The year is coming to a close and we are entering a brand new decade. A decade of promise, change, and dilemma. We humans have always been interested in what the future may hold for us. We’ve shown that interest time and time again through artistic expression in films and media. The future is romanticized more so than the past. Why then, are there so many advocating to not be a part of it?
Most of you don’t remember the threat of annihilation that loomed over every dinner table that peaked in the early 80’s at the height of The Cold War. Folks sat gathered around their t.v’s waiting for Tom Brokaw to tell them that the doomsday clock had struck midnight. That the world was finally going to come to an end at the hands of the communists with itchy trigger fingers.
Some folks had even gone as far as to dig and build fallout shelters that they would take their family into in order to ride out the impending nuclear winter that would follow a strike. They stockpiled gas masks, Russian language books, non-perishables, and equipment for improvised farming to prepare for the bad days to come. Yes, things cleared up in 1991 with the signing of treaties and etc, but that’s an entirely different topic.
The Doomsday Clock
For those of you that don’t know, The Doomsday Clock is an actual thing. It has been adjusted based of geopolitical events and climate, exactly 22 times since it’s inception in the 40’s. The concept is that the closer it gets to midnight, the closer we are to the end of the world. According to the “Bulletin of Atomic Scientists”, it is still two minutes to midnight as of January 2019 because of the threat of climate change. Yes, that one. The one that no two people can agree upon. And no, that’s not where this is going.
Right now we are at a point in history where people are making the decision to cut themselves off from the future. More and more people are rallying behind the idea that it is unethical to have children and start families when the threat of a not so promising future sits just beyond the horizon and seconds tick by on the clock.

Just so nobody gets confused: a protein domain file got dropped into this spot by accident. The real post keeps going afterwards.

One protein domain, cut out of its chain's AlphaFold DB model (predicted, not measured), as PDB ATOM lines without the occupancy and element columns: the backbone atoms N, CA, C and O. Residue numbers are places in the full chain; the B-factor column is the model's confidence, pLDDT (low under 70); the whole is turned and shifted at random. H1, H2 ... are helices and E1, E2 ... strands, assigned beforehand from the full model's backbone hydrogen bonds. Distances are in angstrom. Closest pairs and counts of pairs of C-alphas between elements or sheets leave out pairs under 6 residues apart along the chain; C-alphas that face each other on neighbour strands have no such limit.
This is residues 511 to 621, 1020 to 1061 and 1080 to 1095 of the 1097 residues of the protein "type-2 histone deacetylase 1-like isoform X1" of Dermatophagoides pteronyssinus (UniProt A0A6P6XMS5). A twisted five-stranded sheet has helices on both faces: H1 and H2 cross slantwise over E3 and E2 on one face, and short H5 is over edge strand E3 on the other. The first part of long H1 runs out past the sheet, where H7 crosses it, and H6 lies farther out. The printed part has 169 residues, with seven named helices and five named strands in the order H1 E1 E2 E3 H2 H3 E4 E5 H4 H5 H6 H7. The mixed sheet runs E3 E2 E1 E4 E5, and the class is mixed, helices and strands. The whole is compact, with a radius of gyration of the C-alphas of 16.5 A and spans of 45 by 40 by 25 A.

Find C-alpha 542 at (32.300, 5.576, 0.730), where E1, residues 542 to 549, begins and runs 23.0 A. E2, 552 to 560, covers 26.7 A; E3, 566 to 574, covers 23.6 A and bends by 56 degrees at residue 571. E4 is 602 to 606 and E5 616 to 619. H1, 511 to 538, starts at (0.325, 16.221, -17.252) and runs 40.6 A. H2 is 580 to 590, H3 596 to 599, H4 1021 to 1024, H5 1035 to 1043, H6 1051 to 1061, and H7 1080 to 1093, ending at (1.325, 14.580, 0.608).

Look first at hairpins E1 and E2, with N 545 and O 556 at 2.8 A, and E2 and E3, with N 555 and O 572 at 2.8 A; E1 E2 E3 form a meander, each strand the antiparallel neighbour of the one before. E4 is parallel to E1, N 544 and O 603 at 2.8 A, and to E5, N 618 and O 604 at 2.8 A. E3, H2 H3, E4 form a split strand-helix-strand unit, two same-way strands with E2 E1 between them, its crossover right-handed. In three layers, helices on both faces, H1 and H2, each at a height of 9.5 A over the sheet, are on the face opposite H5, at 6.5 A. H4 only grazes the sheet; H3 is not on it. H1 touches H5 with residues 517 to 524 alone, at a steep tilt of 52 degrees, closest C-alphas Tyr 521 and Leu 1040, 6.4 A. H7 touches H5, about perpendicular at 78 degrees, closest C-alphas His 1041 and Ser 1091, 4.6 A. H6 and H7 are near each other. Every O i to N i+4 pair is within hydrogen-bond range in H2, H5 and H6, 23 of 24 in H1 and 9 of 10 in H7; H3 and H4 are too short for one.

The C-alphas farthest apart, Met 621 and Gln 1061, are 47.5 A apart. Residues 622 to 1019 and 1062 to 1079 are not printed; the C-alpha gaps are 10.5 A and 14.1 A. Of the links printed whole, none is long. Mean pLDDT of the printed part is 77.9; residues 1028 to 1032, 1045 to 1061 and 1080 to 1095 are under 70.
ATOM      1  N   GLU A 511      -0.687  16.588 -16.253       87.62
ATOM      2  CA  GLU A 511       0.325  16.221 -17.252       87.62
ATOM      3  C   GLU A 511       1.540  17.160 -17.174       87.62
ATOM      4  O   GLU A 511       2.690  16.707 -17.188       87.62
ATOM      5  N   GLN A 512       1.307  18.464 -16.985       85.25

But lets go back a bit. When the world was perched upon the threat of a giant mushroom cloud, folks started preparing to ensure that they and their children would be able to survive in a post apocalyptic world. They didn’t subscribe to an “all is lost” mindset. They didn’t sit back and wait for the bombs to drop. However, people today are actually trying to ensure that they will not be a part of tomorrow and they think that by doing so the future will save itself.
At a time when the nuclear family is most threatened, an agenda to dissolve it further has sprouted. In the name of the future people believe that by removing themselves from it, they can save it.
The truth is that they cannot save anything if they aren’t around to actively take part in it. There is no self-righteous glory in sacrificing oneself in this instance. It’s counter productive.
Yes, I myself worry about what the future will hold for my children. Times are uncertain and nothing is guaranteed, but that has been true for ages. The ability to see past the veil into the unknown has plagued Man since the dawn of time, yet we have persevered. We created our legacies and sent them forth. We must continue to do so by teaching our children the values and ethics needed to right the wrongs of the world.
Only by having a stake in the future can we hope to change it. Removing ourselves from the equation isn’t going to solve it. If we want to fix the future then we have to first ensure that one will exist to fix.
By starting families and having children, we plant our flags in the tomorrow. We put forth agents of change that will have the power to make the necessary corrections.
Is there a threat? Absolutely. But that has always been the case. The answer however, is also unchanged. We must create those who will be willing and able to meet the threat on the field and strike it down.